Yes, I am angry! Our collective stubborn denial of damage inflicted upon our integrity and dignity as a nation has accelerated our repeated experience of trauma and grief. Instead of coming together in love and compassion, we are the united states of pain.
We celebrate national days to focus our attention on a topic. Today and every day in America is National Weaponry Day, unofficially and widely celebrated in every movie theater, video game, gun store, toy store, television broadcast, military hardware show, sale and parade. However, those are only superficial examples of the display and use of weapons. At a deeper level, we have been conditioned for generation upon generation to celebrate the use of weaponized thoughts and language to destroy, defeat and dominate whoever happens to be our personal enemy of the moment.
The outpouring of thoughts and prayers for victims insulates us from the reality of the situation, which is much more personal than most of us are willing to accept. We are all victims of our way of seeing the world. The perception of the world as a hostile and dangerous place will not end until we each, individually, take responsibility for learning and teaching the anger management, conflict resolution and empathy skills that we should expect from adults.
If gun owners, gun manufacturers and gun-rights protectors wish to insist that access to guns is not the problem and they wish to keep their guns, then they especially need to accept the task of healing this culture of violence. If military strategists, weapons manufacturers, exporters, lobbyists and legislators wish to insist that the pathway to peace is paved by war, then they are automatically accountable for the rage and plots for revenge that arise from every bomb that is dropped, every bullet and missile that is fired, every child that is denied family and friends.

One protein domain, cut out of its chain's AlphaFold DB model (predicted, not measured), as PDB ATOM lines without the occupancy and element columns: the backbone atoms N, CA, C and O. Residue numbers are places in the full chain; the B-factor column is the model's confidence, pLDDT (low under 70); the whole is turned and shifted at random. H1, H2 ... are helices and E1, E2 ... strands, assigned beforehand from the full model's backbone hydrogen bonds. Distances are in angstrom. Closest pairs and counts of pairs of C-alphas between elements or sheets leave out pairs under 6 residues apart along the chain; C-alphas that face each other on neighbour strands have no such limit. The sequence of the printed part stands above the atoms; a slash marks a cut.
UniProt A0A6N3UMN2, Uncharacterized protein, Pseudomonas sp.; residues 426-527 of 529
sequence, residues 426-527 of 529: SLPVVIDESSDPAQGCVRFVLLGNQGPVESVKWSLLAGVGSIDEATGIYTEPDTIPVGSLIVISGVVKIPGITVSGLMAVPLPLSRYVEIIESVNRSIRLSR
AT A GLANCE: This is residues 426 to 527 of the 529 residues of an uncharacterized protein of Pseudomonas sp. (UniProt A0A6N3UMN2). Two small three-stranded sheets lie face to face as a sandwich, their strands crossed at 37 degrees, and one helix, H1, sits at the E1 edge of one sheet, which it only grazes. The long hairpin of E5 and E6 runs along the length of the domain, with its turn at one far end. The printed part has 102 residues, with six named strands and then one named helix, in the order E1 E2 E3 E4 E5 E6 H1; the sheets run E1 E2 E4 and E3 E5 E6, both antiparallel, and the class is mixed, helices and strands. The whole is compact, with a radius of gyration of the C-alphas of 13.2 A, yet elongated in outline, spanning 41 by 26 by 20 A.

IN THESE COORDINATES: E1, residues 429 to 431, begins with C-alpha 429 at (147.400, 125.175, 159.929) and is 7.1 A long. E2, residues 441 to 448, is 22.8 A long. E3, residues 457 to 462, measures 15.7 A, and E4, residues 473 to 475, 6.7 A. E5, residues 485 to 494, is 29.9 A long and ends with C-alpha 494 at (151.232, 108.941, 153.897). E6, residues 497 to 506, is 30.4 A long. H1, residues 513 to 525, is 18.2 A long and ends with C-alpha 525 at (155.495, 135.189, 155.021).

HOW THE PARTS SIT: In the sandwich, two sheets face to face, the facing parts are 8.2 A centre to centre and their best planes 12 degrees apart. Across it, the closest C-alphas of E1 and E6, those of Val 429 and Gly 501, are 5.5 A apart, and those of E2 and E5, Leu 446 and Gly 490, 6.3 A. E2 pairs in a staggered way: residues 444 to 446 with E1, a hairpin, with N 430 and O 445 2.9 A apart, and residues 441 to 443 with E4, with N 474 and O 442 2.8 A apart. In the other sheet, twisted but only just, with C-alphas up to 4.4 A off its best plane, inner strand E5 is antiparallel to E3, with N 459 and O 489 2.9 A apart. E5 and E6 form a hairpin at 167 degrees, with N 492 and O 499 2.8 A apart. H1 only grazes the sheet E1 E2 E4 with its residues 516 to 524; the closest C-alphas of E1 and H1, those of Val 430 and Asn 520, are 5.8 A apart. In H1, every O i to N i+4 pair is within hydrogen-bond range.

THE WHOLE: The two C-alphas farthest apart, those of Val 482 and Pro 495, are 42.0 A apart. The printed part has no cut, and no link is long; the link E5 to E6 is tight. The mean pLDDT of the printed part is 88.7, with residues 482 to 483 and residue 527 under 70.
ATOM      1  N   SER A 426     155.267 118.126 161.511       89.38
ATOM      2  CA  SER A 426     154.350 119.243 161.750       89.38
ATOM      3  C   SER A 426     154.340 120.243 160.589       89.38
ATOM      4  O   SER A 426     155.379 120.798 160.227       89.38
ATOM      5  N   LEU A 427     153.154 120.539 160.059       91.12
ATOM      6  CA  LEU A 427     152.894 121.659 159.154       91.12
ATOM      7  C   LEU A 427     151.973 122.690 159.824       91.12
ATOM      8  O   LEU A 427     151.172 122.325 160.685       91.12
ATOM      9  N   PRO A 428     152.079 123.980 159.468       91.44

I feel rage. I feel grief. I feel hopeless, yet part of me keeps coming back to what I know for sure. Love always wins, no matter how long it takes, no matter if one believes it or trusts in it, lessons are repeated until learned. “Planet Earth is the place where the souls of the slow learners are sent!” (Cosmic Lady). I confess, I am impatient.
It has long been my contention that the struggle to change the world and the struggle to change ourselves are one and the same, are interdependent, and occur simultaneously. Indeed, love, nonviolence and peace are all outward manifestations of authentic connection, forgiveness and relaxation of the command-and-control structure of the ego. This relaxation facilitates the letting go of all the unfinished grief, all the trauma that has not been avenged.
This action allows a natural flow of creative, empathic responses that are not ambitiously aimed at specific outcomes. Paradoxically, it is that kind of playful personal behavior that is the only, necessary and sufficient embodiment of planetary peace. All other logical-analytical efforts to plan a path to world peace are ultimately doomed to failure if they do not contain this equanimity, this emptying of ourselves into extravagant generosity of spirit.
World peace then is no longer a far-off goal, it is our commitment in this moment to be part of the solution instead of part of the problem, our commitment to allow — to the best of OUR ability in this moment — love to flow through us.